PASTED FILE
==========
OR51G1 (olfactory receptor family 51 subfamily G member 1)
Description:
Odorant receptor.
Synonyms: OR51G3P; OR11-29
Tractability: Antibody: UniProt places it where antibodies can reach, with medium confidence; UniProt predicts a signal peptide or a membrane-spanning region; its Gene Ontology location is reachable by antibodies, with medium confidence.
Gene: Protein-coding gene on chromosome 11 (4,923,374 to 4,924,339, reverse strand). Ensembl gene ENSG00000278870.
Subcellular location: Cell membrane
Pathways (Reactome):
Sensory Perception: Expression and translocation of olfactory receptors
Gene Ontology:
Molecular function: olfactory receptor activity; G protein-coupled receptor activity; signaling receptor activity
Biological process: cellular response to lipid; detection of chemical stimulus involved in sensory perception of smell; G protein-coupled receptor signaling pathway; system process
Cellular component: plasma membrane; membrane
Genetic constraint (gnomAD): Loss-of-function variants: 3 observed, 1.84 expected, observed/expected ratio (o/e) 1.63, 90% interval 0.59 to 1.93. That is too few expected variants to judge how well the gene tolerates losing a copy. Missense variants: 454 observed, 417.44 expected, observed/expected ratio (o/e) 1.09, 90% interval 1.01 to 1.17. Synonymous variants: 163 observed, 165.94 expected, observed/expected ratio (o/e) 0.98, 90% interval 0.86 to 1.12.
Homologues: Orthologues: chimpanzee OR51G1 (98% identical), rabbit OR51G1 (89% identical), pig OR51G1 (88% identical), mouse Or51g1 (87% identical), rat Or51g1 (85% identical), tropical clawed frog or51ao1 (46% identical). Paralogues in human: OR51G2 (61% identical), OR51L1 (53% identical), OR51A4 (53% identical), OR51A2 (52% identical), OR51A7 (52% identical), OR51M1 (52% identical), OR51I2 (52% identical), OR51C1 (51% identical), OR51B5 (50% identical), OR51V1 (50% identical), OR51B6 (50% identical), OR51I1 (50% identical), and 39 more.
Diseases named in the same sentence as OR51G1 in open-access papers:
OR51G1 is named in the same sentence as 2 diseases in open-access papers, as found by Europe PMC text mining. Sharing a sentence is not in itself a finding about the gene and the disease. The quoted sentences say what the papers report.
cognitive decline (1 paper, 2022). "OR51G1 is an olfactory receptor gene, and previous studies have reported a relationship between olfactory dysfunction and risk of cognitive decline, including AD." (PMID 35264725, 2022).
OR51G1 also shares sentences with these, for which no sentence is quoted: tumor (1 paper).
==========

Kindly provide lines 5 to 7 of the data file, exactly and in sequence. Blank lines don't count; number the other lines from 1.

Tractability: Antibody: UniProt places it where antibodies can reach, with medium confidence; UniProt predicts a signal peptide or a membrane-spanning region; its Gene Ontology location is reachable by antibodies, with medium confidence.
Gene: Protein-coding gene on chromosome 11 (4,923,374 to 4,924,339, reverse strand). Ensembl gene ENSG00000278870.
Subcellular location: Cell membrane